I recently had the pleasure of moderating a panel of technology and Investor relations professionals for the event “Mobile IR Communications: Today and Tomorrow.” It was an in-depth conversation about why forward-looking public companies have embraced the rapid rise of mobile devices to engage investors.
On the panel were some of the most insightful people to comment on the emerging trends that are changing the way Investor Relations Officers (IROs) think about their mobile communications strategies: Rich Karpinski, the senior analyst at Yankee Group who specializes in mobile; Neil Russell, Vice President of Investor Relations for Sysco Corporation and Richard Repetto, a sell-side analyst at Sandler O’Neill & Partners who covers financial services companies including eTrade, Ameritrade and other online brokerage firms.
I have been in the IR industry for more than 15 years, and, since the advent of the IR section of the corporate website, can’t remember the industry being impacted as much as it has with the proliferation of mobile devices. The dot-com bubble (and its burst) was nearly as interesting and exciting, but pales in comparison to the promise of an evolution that is being sparked by mobile devices. This shift in technology has the ability to change the entire relationship between public companies and the investment community, and what the panel found was that the time is now to embrace mobile.
The event was well attended by some of the world’s largest corporations who are just now beginning to consider their strategies for leveraging a mobile society. The results were informative on what the IR industry should expect in the coming years with regard to mobile and what these companies need to start considering. Mobile has shaken the foundation that is the basis of communicating value with IR: companies knowing what their investment proposition is and telling the story to justify their valuation.
A cornerstone of that, and what the panel’s conversation included, was building relationships with investors – they all agreed that mobile technology presents a significant opportunity to do just that. It only took a few years for so many of us to grow dependent on our mobile devices. The question isn’t will it last, but rather how do we work mobile into our IR strategy and communications platforms?
During his presentation, Rich Karpinski laid out how the new mobile economy will nearly triple in size by 2016. With that he asked the fundamental question: are companies equipped to succeed or will they fall behind as competitors old and new lock in their place in the new mobile ecosystem?
“There is a tremendous opportunity for companies to provide a bounded, branded experience – optimized to the device and to build personal relationships,” Karpinski said. “The challenges are having to build apps for distributing to multiple platforms, finding the best app-building tools or partners, and getting noticed in the app stores.”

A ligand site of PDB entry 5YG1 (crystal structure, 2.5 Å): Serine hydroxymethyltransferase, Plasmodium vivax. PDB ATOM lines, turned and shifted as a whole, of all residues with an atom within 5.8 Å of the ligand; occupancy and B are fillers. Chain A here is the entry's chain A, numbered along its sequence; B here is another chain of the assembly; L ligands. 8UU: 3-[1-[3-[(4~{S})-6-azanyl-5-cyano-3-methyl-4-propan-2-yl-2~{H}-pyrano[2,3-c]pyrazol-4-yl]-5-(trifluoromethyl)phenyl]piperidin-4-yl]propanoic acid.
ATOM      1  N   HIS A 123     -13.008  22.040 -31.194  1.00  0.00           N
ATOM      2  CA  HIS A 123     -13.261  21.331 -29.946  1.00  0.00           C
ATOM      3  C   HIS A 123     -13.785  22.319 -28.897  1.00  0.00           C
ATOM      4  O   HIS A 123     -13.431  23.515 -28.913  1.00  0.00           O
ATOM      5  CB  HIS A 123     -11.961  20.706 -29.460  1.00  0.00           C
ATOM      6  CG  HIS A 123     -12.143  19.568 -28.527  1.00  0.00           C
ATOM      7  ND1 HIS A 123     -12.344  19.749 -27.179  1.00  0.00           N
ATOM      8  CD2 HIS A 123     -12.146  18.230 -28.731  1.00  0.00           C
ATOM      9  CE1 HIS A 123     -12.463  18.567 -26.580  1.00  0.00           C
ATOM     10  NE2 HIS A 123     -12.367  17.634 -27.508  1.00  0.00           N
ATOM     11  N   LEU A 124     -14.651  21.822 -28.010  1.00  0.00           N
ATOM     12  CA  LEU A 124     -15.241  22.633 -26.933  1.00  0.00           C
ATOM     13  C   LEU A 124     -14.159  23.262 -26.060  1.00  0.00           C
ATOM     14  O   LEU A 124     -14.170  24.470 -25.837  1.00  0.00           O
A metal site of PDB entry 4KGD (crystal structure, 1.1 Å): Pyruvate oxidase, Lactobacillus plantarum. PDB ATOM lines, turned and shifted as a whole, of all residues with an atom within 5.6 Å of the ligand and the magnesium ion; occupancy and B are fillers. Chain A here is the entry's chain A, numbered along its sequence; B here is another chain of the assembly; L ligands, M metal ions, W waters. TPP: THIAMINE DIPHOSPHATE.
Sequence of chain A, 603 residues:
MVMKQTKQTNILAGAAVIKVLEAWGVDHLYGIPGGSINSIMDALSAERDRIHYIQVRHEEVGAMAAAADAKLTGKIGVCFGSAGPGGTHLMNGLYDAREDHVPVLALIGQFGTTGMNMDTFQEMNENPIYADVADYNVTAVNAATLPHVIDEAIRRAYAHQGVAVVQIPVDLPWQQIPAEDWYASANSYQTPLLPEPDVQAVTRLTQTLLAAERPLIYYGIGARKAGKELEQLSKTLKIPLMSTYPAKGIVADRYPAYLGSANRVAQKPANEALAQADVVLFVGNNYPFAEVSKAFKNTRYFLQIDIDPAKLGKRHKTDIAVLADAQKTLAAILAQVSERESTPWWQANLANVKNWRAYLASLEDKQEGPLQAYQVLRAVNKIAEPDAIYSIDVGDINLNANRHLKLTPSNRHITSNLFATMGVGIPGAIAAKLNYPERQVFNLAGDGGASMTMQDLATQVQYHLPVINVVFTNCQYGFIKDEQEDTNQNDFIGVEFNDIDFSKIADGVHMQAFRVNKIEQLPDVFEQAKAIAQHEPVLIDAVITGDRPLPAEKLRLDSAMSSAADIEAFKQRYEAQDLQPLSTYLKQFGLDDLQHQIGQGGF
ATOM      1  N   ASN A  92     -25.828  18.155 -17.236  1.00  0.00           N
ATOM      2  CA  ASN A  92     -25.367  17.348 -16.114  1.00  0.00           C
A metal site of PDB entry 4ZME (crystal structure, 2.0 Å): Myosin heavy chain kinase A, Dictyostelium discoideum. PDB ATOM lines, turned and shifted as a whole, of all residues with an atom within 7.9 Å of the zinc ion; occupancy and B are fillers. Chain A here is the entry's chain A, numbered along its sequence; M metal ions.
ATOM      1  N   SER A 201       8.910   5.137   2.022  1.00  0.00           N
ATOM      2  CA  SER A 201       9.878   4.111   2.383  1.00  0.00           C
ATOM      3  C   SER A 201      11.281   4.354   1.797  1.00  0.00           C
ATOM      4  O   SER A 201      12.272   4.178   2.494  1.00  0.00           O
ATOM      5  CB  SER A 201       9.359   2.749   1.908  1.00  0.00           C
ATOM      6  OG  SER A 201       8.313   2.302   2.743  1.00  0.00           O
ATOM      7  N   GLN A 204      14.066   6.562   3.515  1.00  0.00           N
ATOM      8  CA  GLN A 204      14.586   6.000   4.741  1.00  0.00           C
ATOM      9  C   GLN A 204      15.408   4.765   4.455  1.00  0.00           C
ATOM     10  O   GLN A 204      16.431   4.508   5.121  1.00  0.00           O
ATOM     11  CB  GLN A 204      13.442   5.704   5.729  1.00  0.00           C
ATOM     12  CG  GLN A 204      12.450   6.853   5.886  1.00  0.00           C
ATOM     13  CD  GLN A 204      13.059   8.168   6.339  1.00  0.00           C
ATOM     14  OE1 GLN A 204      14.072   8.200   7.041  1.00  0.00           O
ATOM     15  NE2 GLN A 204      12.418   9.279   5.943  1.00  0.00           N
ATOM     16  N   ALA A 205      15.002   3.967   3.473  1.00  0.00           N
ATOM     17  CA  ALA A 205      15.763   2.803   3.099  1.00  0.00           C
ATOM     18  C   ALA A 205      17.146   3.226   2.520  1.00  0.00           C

Neil Russell, the Vice President, Investor Relations for Sysco Corporation, joined the panel with the unique perspective of being one of fewer than 100 companies that have published an IR-specific app. Russell said that app has become the easiest way to communicate with investors.
“The reality is that the world is going mobile and that includes the investor audience,” Russell said. “What it really boils down to is our app allows us to deliver everything in one central mobile location, which is easy for us and our investors whose time is valuable. Our business is getting information to our investors so that they can make a qualified decision about the company and the more that we can centralize that information makes it easier for them and very attractive for us.”
Richard Repetto, a Principal, Equity Research Sandler O’Neill + Partners, L.P. during the panel said the rise of mobile is similar to how stock trades were early on adapted to the web.
“With required business travel, more and more financial information is available via mobile applications (financial news, charting, stock quotes, video streaming, etc), and we have come to expect IR departments to disseminate information via multiple channels, quickly, with functionality and optimal formatting,” Repetto said. “IR information today is still distributed mostly via websites. Many companies are still considering mobile applications. As functionality improves and creativity increases, we suspect more may opt for IR mobile apps.”
The IR industry is addressing the growing importance of mobile communications and adapting to meet the shifting communications needs of investors. There is a paradigm shift underway in IR communications. The investment community will continue to examine how they use mobile devices in their investment decision making process, as well as offer ideas for best practices on the development of a mobile strategy to engage investors. There can be no doubt, however, that mobile communications is here to stay and whether today or tomorrow, every public company will have to factor this phenomenon into their overall investor relations strategies.